We are support raising. In the US. In the evangelical church. In Texas. In a mega-church.
We have discovered that we are working in a very distinctive culture. Although support-raising has been a slow-and-steady-wins-the-race type of thing for us, we really saw momentum build when a friend coached us on support-raising in this culture. Since then several others have admonished us in a similar vein. Here, you have to be direct. You must call and ask directly for meetings to present your ministry and ask for support. You must meet with a clear, concise, business-like presentation and a strong and very direct "ask" for funding. You must follow up and ask directly for what that person's decision on the funding subject is. When we don't do these things we are perceived as lazy or lacking in passion, because in this culture if you are passionate about your work, you will be pushy on the subject.
Whew. That has been very overwhelming for me. Even after having multiple situations drill in the need for us to interact in this manner, I still sit in a support-raising meeting and internally cringe through the "ask". I cannot get used to it. It feels so pushy, impersonal, and inappropriate.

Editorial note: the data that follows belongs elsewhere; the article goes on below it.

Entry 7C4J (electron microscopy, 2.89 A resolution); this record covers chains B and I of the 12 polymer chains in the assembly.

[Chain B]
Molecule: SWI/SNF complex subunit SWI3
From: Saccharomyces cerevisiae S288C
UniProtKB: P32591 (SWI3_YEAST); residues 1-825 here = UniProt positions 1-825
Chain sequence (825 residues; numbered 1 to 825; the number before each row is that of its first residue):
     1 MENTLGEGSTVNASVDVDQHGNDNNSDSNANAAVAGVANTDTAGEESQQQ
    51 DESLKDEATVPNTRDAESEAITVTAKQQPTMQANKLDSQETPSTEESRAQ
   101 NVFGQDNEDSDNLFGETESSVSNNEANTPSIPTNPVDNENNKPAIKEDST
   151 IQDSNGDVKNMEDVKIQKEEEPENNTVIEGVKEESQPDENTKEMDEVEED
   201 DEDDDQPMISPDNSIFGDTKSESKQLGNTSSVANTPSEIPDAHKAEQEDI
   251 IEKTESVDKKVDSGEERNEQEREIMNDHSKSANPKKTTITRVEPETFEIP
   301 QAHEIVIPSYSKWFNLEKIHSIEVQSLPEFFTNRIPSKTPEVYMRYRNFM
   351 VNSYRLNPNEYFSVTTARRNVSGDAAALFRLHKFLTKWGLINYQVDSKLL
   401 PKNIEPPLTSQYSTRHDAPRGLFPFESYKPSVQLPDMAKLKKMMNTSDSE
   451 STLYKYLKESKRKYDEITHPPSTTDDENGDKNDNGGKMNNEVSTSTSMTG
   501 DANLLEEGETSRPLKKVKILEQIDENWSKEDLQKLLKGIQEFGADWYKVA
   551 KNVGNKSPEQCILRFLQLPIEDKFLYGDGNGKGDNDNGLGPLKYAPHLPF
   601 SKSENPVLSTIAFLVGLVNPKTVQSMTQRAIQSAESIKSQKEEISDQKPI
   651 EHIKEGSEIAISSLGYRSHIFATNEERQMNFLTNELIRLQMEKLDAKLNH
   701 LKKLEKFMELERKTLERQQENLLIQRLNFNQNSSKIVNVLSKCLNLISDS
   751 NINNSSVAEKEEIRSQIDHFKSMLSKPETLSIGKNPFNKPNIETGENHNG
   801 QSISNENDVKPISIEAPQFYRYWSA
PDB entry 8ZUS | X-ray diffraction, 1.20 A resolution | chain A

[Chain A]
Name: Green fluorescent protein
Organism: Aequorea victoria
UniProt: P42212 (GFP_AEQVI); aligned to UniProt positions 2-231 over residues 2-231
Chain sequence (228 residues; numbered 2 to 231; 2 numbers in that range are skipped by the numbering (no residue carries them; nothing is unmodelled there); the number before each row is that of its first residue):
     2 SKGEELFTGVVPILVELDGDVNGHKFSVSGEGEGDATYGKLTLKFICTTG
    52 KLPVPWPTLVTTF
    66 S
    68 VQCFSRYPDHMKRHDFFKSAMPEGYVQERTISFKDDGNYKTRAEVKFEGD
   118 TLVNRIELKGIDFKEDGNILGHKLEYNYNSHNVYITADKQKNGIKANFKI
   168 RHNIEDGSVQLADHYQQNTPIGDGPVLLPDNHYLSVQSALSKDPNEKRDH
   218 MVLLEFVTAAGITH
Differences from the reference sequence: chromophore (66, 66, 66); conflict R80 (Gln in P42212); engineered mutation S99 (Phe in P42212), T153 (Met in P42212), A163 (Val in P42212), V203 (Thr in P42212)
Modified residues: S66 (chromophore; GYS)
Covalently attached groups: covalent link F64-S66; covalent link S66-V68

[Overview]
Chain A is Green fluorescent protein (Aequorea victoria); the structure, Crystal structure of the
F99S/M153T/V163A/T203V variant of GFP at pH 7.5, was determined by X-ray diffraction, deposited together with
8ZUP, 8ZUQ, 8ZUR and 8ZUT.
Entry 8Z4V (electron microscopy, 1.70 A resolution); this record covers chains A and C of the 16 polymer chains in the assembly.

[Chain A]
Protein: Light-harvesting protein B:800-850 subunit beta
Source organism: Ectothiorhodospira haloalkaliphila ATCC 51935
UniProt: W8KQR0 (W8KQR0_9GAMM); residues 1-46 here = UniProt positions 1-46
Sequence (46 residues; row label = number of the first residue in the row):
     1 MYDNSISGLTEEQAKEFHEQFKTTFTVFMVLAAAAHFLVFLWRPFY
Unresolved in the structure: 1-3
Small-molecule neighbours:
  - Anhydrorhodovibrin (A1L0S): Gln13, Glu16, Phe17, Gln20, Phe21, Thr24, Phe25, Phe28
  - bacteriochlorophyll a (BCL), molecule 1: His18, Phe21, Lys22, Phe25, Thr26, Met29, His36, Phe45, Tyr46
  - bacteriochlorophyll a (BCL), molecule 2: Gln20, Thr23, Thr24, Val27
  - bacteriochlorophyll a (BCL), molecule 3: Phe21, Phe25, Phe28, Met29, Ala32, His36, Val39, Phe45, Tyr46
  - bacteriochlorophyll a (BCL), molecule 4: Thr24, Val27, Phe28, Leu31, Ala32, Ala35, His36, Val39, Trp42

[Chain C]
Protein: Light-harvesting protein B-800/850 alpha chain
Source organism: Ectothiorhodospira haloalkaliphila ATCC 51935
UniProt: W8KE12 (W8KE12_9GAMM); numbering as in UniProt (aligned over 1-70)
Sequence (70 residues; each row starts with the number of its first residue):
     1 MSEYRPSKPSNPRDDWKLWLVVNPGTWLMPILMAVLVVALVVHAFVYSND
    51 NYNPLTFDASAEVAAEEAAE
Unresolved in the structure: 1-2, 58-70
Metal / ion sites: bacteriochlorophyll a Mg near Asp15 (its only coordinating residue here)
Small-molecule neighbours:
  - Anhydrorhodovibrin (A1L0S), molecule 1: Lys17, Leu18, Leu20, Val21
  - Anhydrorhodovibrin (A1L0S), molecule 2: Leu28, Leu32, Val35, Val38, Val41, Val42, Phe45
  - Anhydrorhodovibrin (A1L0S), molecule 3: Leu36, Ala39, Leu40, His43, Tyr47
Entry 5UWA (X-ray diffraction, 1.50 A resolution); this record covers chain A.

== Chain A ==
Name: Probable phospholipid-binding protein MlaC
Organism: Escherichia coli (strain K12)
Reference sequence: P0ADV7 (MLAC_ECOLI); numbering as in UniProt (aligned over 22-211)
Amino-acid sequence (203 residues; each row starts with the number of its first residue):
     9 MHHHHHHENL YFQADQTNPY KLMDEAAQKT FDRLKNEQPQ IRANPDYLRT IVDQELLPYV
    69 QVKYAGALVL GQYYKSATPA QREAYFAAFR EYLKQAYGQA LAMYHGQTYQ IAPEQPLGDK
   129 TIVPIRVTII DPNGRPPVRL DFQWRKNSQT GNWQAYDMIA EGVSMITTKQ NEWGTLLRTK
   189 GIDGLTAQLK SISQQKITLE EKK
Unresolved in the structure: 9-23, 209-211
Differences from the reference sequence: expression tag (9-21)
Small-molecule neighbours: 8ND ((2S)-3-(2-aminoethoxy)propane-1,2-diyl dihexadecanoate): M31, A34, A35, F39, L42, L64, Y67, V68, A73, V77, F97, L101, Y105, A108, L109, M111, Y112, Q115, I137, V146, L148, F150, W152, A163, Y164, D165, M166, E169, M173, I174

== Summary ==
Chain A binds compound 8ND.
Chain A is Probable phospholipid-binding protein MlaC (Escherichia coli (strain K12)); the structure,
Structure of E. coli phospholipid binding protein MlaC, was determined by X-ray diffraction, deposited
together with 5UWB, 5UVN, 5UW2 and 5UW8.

This month we have been doing a Second Language Acquisition course. As a part of the course we interviewed an Indonesian speaker and did external research on a "Speech Act" and how it functions in Indonesian language and culture, and we chose the Speech Act of "making requests". It was so interesting. I don't have access to the submitted assignment at the moment or I would quote it directly, but it is in direct contrast to what we've been told to do to request funding in Texas. In Indonesia, a face-saving culture, once a request is made there is a high, high burden on the listener to say yes. Our interviewee speculated and 95% of the time, the answer given in a peer-to-peer request will be "yes", even if they don't actually want to say yes or even if they don't mean yes. They may say yes and then give a reason that actually redirects, or a reason or fabrication that eventually indicates "no". Because requests are such a significant burden on the listener, the Indonesian culture is far less likely to make a request than we are here in the US. They weigh heavily the obligation they are about to put on the person they are speaking to, and they are much more likely to ask indirectly or as a suggestion rather than as a direct request.
Hello. That is me. I vaguely knew these things about Indonesia and I have been saying that I grew up in a culture where the Texas direct-ask isn't appropriate, but submitting this assignment at the same time as being admonished by some Texans about our need to be more direct... well... it couldn't have been more directly and starkly contrasted. Culture is important. Even though we've been here six years, we still struggle to communicate within this culture, which IS a foreign culture to us. We will struggle to communicate in Indonesia too, I'm sure.